According to recent statistical studies, water scarcity is now severely affecting more than 3 billion people worldwide. The amount of freshwater available for each person has increased by five times over the past two decades. About 1.5 billion people are getting affected by severe water scarcity or even drought, as a result of a combination of climate change, rising demand for H2O, and poor wastewater management.
The United Nations said on Thursday that billions of people would face acute hunger and food shortages as a result of overexploitation of water resources coupled with the primary problem, climate change.
Qu Dongyu, director-general of the UN’s Food and Agriculture Organization (FAO), said: “We must take very seriously both H2O scarcity (the imbalance between supply and demand for freshwater resources) and water shortages (reflected in inadequate rainfall patterns) for they are now the reality we all live with. Water shortages and scarcity in agriculture must be addressed immediately and boldly. UN’s sustainable development goals, including wiping out hunger and improving access to clean H2O, are still within reach. Still, there is much more needed to be done to improve agricultural practices around the world and to manage resources sustainably.”
What do the researchers believe in terms of Water Scarcity?
“50 million people in sub-Saharan Africa live in areas where severe drought has catastrophic effects on cropland and pastureland once every three years. More than a 10th of the world’s rainfed cropland is subject to frequent drought, as is about 14% of the world’s pastureland. Rainfed agriculture represents 60% of global crop production, and 80% of land under cultivation, with the rest benefiting from irrigation. However, irrigation is no panacea: more than 60% of irrigated cropland around the world is highly water-stressed”, said the organization’s State of Food and Agriculture 2020 report.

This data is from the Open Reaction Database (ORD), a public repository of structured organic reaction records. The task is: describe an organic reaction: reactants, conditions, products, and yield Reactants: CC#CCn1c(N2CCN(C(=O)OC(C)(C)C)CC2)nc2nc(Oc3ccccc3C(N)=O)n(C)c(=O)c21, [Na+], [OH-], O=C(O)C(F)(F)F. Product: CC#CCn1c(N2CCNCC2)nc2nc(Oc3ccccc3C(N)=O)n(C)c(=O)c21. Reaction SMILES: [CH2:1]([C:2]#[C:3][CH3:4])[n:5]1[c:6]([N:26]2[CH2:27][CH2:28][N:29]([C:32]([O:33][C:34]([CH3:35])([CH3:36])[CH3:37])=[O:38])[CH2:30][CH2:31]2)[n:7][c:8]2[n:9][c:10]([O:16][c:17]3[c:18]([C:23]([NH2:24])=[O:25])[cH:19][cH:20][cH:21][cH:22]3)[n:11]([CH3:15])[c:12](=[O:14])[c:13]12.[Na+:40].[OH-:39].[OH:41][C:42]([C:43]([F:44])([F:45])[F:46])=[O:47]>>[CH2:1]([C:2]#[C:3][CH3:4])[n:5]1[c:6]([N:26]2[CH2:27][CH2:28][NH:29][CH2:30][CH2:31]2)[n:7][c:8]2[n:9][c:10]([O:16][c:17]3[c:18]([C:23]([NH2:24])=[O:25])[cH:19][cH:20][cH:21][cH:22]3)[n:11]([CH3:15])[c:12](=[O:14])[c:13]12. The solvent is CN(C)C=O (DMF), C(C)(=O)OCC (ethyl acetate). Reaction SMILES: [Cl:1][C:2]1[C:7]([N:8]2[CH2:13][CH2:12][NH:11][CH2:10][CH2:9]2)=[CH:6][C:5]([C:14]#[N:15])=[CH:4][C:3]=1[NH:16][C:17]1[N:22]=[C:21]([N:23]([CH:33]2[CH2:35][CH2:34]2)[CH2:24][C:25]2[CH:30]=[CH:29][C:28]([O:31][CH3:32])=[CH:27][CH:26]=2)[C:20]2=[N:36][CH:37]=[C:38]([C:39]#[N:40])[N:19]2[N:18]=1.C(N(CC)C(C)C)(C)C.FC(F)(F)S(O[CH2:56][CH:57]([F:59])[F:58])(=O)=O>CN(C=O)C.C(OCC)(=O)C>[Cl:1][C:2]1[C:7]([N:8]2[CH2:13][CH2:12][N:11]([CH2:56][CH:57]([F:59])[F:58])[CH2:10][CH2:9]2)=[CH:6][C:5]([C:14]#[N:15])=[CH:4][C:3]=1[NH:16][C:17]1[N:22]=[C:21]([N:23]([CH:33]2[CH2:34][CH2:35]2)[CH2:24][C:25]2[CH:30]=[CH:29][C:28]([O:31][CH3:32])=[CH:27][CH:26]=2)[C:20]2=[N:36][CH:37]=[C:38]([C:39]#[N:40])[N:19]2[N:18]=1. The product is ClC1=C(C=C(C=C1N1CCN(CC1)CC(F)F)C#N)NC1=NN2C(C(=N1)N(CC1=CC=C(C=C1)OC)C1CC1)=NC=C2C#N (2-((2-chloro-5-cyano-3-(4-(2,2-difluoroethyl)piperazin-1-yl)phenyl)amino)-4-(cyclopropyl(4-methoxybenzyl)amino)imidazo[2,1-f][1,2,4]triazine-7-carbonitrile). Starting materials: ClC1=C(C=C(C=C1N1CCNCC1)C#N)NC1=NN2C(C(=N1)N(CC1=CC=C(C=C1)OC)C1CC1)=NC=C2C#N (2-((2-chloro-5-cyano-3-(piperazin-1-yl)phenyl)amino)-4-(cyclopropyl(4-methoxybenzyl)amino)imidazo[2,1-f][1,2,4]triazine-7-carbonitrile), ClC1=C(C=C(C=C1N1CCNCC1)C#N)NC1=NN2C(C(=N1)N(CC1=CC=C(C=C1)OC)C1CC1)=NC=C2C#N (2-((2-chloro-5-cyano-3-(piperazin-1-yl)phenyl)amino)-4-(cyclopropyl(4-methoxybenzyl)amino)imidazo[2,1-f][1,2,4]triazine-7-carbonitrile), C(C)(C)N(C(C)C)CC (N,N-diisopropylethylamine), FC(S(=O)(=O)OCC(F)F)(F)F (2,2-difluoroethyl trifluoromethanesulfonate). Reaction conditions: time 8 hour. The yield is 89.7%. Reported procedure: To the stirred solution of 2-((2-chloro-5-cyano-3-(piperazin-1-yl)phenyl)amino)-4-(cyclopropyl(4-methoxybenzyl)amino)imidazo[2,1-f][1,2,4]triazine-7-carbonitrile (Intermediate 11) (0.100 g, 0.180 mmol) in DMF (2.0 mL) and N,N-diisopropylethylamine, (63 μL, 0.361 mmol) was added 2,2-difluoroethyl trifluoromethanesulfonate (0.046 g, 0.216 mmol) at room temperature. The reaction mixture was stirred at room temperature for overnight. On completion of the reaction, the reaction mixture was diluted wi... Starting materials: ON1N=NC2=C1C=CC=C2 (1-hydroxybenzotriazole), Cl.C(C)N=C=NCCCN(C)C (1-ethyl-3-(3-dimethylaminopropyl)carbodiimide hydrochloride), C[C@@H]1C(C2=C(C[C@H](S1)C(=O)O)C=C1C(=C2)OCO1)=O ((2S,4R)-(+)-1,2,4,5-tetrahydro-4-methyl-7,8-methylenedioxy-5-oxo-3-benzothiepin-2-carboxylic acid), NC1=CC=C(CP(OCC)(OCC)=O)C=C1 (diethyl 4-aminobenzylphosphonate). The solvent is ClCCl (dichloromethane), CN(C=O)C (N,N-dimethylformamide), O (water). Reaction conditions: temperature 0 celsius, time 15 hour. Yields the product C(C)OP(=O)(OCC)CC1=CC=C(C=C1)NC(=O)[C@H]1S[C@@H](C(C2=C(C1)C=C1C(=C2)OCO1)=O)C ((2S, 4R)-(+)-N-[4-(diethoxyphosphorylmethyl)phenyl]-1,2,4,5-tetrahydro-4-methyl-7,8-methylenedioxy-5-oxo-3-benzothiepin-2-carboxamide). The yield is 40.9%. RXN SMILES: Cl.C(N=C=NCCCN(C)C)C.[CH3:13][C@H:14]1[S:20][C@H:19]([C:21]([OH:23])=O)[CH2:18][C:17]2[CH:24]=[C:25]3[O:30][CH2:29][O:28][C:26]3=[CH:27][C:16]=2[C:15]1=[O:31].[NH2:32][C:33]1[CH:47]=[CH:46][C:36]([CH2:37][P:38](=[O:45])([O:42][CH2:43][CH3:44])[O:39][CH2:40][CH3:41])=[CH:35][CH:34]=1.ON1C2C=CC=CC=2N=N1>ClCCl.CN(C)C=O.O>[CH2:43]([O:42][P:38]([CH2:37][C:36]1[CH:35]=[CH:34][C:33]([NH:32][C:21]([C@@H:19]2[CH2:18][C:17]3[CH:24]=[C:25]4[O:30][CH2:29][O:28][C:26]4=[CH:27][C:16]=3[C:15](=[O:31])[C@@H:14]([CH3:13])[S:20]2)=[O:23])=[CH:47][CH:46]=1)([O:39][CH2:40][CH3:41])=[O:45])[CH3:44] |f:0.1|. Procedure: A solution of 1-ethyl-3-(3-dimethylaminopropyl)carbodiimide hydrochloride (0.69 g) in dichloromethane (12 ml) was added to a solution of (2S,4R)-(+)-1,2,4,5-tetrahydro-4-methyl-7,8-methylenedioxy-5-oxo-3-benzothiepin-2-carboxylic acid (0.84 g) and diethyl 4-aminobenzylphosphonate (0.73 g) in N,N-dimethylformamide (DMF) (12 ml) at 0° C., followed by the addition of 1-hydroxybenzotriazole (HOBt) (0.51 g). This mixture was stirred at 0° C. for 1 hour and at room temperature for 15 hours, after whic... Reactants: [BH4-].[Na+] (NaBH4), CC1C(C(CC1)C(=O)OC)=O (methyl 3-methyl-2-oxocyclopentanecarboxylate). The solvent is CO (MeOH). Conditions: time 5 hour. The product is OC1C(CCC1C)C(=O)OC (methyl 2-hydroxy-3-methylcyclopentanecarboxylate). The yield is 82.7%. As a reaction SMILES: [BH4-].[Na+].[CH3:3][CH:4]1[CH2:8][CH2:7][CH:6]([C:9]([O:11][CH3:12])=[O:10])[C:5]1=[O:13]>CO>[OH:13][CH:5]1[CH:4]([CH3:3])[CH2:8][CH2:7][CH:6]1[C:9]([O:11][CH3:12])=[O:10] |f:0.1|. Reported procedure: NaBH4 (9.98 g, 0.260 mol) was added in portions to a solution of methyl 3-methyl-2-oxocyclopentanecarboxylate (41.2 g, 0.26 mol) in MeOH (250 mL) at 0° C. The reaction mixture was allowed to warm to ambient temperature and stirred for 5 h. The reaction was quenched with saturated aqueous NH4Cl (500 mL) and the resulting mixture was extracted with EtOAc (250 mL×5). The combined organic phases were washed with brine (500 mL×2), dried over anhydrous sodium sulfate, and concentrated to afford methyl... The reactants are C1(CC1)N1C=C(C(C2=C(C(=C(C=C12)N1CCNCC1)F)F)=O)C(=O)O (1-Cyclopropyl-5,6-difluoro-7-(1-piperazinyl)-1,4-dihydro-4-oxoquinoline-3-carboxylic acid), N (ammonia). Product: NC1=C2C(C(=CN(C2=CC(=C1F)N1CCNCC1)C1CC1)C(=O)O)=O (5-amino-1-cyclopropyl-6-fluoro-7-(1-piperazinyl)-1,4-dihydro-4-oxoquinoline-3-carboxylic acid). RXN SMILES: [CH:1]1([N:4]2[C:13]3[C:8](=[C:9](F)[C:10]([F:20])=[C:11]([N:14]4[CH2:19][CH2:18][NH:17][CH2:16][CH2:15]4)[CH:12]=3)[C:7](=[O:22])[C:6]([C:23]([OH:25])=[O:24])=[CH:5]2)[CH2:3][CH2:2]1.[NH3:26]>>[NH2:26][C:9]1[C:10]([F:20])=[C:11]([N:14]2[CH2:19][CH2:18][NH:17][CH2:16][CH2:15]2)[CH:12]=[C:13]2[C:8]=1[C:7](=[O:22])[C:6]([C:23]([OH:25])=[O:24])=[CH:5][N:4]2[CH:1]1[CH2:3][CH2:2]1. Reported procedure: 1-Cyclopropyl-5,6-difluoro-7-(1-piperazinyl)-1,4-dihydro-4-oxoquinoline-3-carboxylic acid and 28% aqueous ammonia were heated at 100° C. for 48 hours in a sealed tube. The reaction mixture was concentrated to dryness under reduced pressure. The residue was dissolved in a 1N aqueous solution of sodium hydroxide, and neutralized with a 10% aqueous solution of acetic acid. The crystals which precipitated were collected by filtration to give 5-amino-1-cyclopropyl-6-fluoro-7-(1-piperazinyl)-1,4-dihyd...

The wrong type of irrigation and wastewater management can severely impact the precious non-renewable resources such as underground aquifers among many others. Not practising sustainable development can lead to the extinction of resources from Earth. Small-scale and farmer-led irrigation systems are often more efficient than large-scale projects, the report found.
Recent studies have shown that the world’s agricultural sector is increasingly prevalent only in a few parts of the world, with large multinationals taking over the highest production. Small and medium farmers – whose lands are often imposed by environmentally sustainable lines – are struggling. About 1% of the world’s farms operate 70% of the worlds’ farmland. “Food production must change to reduce greenhouse gas emissions and try to stave off climate breakdown, but even this is not straightforward”, the FAO warned.
“As the world aims to shift to healthy diets – often composed of relatively H2O-intensive foods, such as legumes, nuts, poultry, and dairy products – the sustainable use of natural resources will be even more crucial,” said Qu, former vice-minister of agriculture and rural affairs in China. “Rainfed agriculture provides the largest share of global food production. However, for it to continue to do so, we must improve how we manage our resources from limited rainfall.” The world’s agricultural outputs are significant this year, but some parts of the African Continent are still in danger of severe food shortages.